What is the purpose of Dialogue Tags? Identifying who is speaking in a manuscript for a reader. That’s it. The focus should always be on the dialogue itself. You don’t want a reader to get distracted by the tag

This is a trap new writers often fall into by trying to spice up their dialogue tags. They think words like "asked" or "said" are boring or repetitive, so they try to get creative and use more interesting alternatives. Trust me: The dialogue tag is not the place to get fancy. 

Dialogue tags should be a seamless bridge that moves the reader into the action of the characters words. "Said" and "asked" are all you really need. Resist the urge to use "queried" instead of "asked," or "exclaimed" instead of said.  

Now that you have a quick guide on choosing dialogue tags, let’s talk about how often you should use them. The answer: only as often as you need to, and no more. Quite honestly not every line of dialogue needs a tag. If you feel the reader can't follow the interaction of your characters without a dialogue tag introducing each remark perhaps you need to deepen your character profiles.

But fear not, we'll have a blog post for that!  

Happy editing!
 
 
In the last four weeks, I have spoken with over 20 authors who want to propel their work to "the masses."  But strangely enough when I asked them why the "masses" would buy their books they only had a variety of confused looks to share with me.  Granted some of those faces were quite entertaining. And even more so when I asked them to identify who the "masses" were.

Most children's books authors for example do not start out writing for an audience outside the broad spectrum of "children."  Every day I speak with authors who have no idea whom their audiences are. If asked, “Who’s your audience?” Inevitably they say, “Well, everyone!” Of course!

This leads to the preponderance of comments and questions I see hourly on writer’s social media posts as to why their marketing is not working.  I answer them simply, "Your marketing is suffering from a split personality disorder."

You're firing scattershot with boosted posts, paid ads, general metadata, and off topic blog posts to reach everyone, and in turn, no one is able to find you or connect with your message.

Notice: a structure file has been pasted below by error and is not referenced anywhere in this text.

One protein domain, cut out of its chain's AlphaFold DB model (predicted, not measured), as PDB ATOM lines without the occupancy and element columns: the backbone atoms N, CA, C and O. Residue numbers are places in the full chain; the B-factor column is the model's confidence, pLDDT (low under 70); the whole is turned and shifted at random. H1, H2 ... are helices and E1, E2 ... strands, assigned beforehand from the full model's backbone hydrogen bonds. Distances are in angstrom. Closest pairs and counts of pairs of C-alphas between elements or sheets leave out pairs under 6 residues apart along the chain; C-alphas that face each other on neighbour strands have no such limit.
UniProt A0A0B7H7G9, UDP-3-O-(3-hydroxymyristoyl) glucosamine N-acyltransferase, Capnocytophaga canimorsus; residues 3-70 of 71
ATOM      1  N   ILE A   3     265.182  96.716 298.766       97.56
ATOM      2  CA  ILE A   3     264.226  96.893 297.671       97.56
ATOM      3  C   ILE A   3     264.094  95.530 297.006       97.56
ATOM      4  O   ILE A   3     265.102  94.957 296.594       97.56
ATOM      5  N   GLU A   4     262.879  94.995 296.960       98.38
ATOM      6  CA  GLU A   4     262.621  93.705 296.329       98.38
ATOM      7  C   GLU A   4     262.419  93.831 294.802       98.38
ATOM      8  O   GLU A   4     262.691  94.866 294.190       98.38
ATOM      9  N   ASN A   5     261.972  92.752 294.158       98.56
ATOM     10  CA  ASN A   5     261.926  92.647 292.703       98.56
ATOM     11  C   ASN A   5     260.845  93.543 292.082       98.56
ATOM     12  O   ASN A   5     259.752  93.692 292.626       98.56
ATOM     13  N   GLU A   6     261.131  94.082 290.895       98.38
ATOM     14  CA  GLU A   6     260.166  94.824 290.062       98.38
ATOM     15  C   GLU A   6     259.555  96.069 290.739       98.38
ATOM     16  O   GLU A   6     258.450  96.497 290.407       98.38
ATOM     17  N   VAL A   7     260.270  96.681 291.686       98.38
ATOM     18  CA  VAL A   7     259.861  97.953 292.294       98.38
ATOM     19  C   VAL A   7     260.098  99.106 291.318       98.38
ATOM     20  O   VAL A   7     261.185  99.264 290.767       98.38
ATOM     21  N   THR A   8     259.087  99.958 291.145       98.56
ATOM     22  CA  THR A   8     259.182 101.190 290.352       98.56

Here’s a secret I’ll share with you.  Are you ready?

“Not everyone is going to buy your book.”

There I’ve said it!  And I won’t take it back not even if you’re Stephen King, Vi Keeland, Penelope Ward, or even you, Mr. James Patterson.  “Everyone,” is not an audience.  And as a special bonus secret to you children’s book authors:  Children do not buy books, they don’t have jobs, credit cards, or PayPal accounts, so please quit focusing your marketing content to just children.

Okay, so now that the proverbial cat is out of the bag, I again ask “Who is your audience?”

This four-word question when answered properly should then allow you to market successfully to just those people who will buy your book(s).  Not all of them will of course because that’s just reality.

Get a piece of paper out right now and list who will buy your books and why.  Do not put “Because they are good!”, as any of the answers.  If you take the time to do this one little exercise, you’ll find your ROI (return on investment) much greater. 

Marketing should be approached with just as much care as you took to write your book. 
Do your research;


1) Where is your audience? Go there to reach them.
2) What are their desires, fears, etc.? Speak to these emotions.  Choose your words!
3) What is your competition doing successfully? Emulate it!


These simple tasks will get you on your way to creating successful marketing campaigns.

Want more information and help on target marketing and how to build a marketing campaign? Contact us for information on our one-on-one live workshops, or our self-guided on demand webinars by clicking here .